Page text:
The conversations about menu labelling continue. Dr. David McKeown, Toronto’s Chief Medical Officer of Health supports mandatory menu labelling of calories and sodium, while some researchers wonder whether “physical activity equivalent” labelling is a more effective strategy.
McKeown urges the province to enact its own law, but if the province doesn’t do so by September, he plans to develop a Toronto-specific bylaw for chains with more than 15 restaurants. Critics say that calorie and sodium counts alone don’t allow consumers to make informed choices. A Diet Coke for example, has fewer calories than a glass of milk, while a bagel might have more sodium than a cookie.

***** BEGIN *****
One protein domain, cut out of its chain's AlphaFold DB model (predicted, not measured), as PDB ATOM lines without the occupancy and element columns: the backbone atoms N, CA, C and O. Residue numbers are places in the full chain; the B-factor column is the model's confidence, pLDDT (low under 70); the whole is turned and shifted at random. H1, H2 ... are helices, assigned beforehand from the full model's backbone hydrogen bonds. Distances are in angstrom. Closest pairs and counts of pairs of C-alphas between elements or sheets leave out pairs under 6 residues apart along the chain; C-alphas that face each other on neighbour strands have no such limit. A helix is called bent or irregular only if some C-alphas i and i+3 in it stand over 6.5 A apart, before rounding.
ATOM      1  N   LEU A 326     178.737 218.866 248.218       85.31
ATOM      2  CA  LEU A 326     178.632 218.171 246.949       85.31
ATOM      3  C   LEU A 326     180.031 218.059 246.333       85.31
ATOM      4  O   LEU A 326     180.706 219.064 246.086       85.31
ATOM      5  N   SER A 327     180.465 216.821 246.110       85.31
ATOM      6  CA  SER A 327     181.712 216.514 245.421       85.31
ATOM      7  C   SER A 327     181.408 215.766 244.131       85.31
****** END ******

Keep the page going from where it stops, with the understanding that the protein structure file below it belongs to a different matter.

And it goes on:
Stephanie Jones, the Ontario VP of the Canadian Restaurant and Foodservices Association endorses British Columbia’s voluntary Informed Dining program, in which participating restaurants post nutrition information in a brochure or poster, rather than on the main menu.
And here’s another POV. Preliminary research shows that consumers may be more motivated to choose foods with fewer calories when restaurant menus show how much exercise is needed to burn off those calories. For example it would take 90 minutes of walking to burn off the calories in this hypothetical ham sandwich. It’s an interesting concept, indeed!